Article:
From Boomers to Millennials: How to Design an Engaging Employee Giving Program

October 30, 2015 benevity


We originally posted this article at TriplePundit.

We’re approaching that time of year again, when charities start to make end-of-year fundraising asks, and employers launch what, for most, is their annual workplace giving campaign.

Before you take that dusty giving campaign playbook off the shelf, you should know that participation in conventional company-led efforts needs improvement. Between 2006 and 2012, America’s Charities reported that participation dropped from 41 percent to just 33 percent, and another 2015 report found that only 24 percent of people say they opened their wallets for workplace programs.

Many fundraising organizations note that giving levels have remained steady year over year, but their main challenge is a shrinking donor base. That means they’re trying to get more money from existing (typically older) donors, which means the demographics are not in their favor. And that “more from fewer” trend does not support one of the central goals of modern corporate giving programs: engaging employees.

The face of giving is changing rapidly, too. The conventional top-down directive to give to one or a handful of corporate-chosen charities no longer works. Today’s employees are empowered by technology in virtually all aspects of their lives, including wanting to choose which causes to which they donate their hard-earned money.

This change is driven by an emerging millennial workforce that demands the companies they work for provide them with a sense of pride and purpose, not just an income. Across generations, there are growing expectations for companies to help improve society (one country, India, has even made it mandatory, requiring that sizable businesses invest at least 2 percent of their pre-tax profit in doing good). These forces show that the same old ways of thinking won’t cut it anymore, and we must change the way we view corporate and workplace giving programs.

Click here to see the full infographic.

So, how do corporate giving managers and community investment professionals break through the status quo and make sure their “giving season” efforts achieve their goals? Looking at real data from our Fortune 1,000 clients, we’ve noted five practices that drive measurable results in workplace giving participation and engagement:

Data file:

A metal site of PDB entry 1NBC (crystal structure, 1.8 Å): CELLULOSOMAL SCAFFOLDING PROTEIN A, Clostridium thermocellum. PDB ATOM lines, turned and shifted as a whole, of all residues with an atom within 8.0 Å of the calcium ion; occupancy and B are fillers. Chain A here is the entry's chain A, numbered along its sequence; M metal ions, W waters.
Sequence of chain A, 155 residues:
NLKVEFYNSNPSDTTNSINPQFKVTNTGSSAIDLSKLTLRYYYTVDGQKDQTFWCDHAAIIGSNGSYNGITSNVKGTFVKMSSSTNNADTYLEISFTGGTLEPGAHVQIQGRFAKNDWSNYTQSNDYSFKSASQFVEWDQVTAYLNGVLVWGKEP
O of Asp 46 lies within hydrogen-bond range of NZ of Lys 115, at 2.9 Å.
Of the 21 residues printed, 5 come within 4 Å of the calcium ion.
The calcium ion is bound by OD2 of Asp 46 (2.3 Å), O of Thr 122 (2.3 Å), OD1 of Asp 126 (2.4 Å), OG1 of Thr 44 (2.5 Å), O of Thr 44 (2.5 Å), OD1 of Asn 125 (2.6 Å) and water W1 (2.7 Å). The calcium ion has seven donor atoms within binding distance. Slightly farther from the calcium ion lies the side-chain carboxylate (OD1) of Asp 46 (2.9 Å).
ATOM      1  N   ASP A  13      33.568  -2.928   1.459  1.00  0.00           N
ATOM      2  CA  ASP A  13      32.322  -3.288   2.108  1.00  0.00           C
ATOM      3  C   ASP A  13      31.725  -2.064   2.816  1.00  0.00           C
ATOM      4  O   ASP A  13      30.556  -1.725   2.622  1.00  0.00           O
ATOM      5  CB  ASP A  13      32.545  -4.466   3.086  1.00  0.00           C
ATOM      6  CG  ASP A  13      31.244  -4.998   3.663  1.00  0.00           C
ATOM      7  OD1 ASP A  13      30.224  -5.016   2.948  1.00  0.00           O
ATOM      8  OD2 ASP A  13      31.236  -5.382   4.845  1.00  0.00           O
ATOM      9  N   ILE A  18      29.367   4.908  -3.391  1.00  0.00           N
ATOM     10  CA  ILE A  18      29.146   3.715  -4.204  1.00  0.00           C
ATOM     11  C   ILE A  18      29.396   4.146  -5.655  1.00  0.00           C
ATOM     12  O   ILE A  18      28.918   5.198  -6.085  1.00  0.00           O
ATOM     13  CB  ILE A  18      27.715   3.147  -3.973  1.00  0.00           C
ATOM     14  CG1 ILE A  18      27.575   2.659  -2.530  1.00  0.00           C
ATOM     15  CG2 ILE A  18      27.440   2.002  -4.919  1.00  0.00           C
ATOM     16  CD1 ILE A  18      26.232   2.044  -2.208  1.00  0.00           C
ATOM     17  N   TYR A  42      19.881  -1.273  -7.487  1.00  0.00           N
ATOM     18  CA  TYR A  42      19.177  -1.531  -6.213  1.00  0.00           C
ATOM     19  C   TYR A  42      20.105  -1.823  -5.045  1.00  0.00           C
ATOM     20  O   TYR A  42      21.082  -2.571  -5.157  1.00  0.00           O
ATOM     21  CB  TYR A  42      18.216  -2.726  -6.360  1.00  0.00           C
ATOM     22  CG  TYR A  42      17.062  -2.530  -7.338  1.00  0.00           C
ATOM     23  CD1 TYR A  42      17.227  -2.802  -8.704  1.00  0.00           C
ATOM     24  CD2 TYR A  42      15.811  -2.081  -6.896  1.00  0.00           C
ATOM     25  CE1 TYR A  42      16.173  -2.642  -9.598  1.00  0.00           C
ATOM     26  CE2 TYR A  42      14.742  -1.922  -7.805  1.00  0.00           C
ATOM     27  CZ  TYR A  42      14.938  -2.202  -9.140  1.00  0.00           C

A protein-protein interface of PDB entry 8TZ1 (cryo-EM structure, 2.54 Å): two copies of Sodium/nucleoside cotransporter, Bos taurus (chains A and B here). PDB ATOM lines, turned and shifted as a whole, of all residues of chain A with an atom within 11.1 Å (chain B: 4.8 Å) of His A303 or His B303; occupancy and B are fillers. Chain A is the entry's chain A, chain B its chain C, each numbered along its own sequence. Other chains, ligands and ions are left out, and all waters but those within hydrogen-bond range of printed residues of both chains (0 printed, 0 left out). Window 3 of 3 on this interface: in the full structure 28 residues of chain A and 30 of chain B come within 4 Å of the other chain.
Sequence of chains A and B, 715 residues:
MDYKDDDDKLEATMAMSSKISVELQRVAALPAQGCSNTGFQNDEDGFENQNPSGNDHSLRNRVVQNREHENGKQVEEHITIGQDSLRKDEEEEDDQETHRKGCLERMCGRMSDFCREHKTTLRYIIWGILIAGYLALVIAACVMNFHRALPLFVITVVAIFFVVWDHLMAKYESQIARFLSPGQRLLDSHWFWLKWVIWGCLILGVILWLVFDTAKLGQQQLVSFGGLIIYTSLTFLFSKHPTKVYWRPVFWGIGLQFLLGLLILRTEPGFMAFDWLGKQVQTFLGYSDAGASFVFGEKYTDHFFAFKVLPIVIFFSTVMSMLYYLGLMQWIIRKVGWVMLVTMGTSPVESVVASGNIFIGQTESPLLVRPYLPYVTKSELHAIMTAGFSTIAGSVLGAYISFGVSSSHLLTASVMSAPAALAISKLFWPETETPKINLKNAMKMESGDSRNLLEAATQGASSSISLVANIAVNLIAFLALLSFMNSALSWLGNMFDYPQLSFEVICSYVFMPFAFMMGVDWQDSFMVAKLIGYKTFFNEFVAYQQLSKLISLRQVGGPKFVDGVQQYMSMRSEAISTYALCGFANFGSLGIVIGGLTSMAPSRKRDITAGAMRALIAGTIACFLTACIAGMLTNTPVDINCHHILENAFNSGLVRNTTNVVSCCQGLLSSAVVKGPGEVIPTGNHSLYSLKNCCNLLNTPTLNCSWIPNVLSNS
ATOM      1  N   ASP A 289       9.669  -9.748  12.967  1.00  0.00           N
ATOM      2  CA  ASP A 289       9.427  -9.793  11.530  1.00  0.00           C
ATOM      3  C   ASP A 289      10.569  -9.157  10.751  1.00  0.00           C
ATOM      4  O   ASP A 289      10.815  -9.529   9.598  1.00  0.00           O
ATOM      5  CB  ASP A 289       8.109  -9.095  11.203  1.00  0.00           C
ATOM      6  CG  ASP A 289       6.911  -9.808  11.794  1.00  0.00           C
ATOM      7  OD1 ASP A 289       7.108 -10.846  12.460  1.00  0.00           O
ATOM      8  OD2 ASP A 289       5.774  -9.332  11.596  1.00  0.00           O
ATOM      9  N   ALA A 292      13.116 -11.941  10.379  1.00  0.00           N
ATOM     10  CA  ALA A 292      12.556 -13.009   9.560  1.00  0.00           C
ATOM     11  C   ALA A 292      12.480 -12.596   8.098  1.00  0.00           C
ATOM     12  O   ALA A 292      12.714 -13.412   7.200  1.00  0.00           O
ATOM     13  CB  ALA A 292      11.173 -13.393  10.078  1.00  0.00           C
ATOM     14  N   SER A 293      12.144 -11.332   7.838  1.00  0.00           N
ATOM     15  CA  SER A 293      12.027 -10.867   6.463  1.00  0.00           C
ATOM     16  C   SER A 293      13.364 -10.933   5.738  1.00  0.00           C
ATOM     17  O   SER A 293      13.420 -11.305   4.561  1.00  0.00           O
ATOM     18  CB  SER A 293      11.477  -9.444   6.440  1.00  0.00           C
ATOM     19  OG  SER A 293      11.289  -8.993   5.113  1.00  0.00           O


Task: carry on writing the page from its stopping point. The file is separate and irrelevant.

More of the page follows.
1. Empower broad employee choice

There is no one-size-fits-all cause for today’s diverse and multi-generational workforce. Employees are five times more likely to donate when they have options that fit their passions and resonate at a personal level. And while you’re at it, make it really easy and mobile-friendly. All the choice in the world doesn’t matter if the donor has to jump through hoops to give back.

2. Make giving easy through payroll deductions
Companies that offer donations via payroll see four times the rate of participation than programs that don’t. It’s the most convenient way for employees to give a donation of any amount to causes they care about regularly throughout the year. Plus, payroll deduction is an easy way to get a broader segment of your employee base to participate.

3. Make it a perfect match
When companies show an authentic commitment to helping their people give more to the causes that matter to them through matching, employees are twice as likely to donate. Companies with the most progressive workplace giving programs also use more advanced and creative strategies, where they match at a higher rate to strategic nonprofit partners, causes or pillars.

4. Kickstart giving with incentives
To boost participation, many companies offer incentives of “donation currency” that employees can direct to the nonprofits of their choice. Some companies pre-seed new employee giving accounts or give charitable gift cards as a reward. When they do this, they attract 117 percent more participants, while also reinforcing a prosocial corporate culture.

5. Volunteering boosts the likelihood of donating
Employees who volunteer donate on average 41 percent more money. The more engaged employees feel with a cause, the more likely they are to contribute. So, offering a variety of goodness opportunities can yield better results for your employee giving program. Keep in mind that adding rewards for volunteering creates even more impact.

Gone are the days of the top-down fundraising program using the same old tactics and tools. Any one of these simple strategies, when done in the right way, will deliver measurable outcomes for your workplace giving program. And better yet, when you apply several, you may just find yourself transforming a stagnant program into a pillar of your employee engagement strategy.

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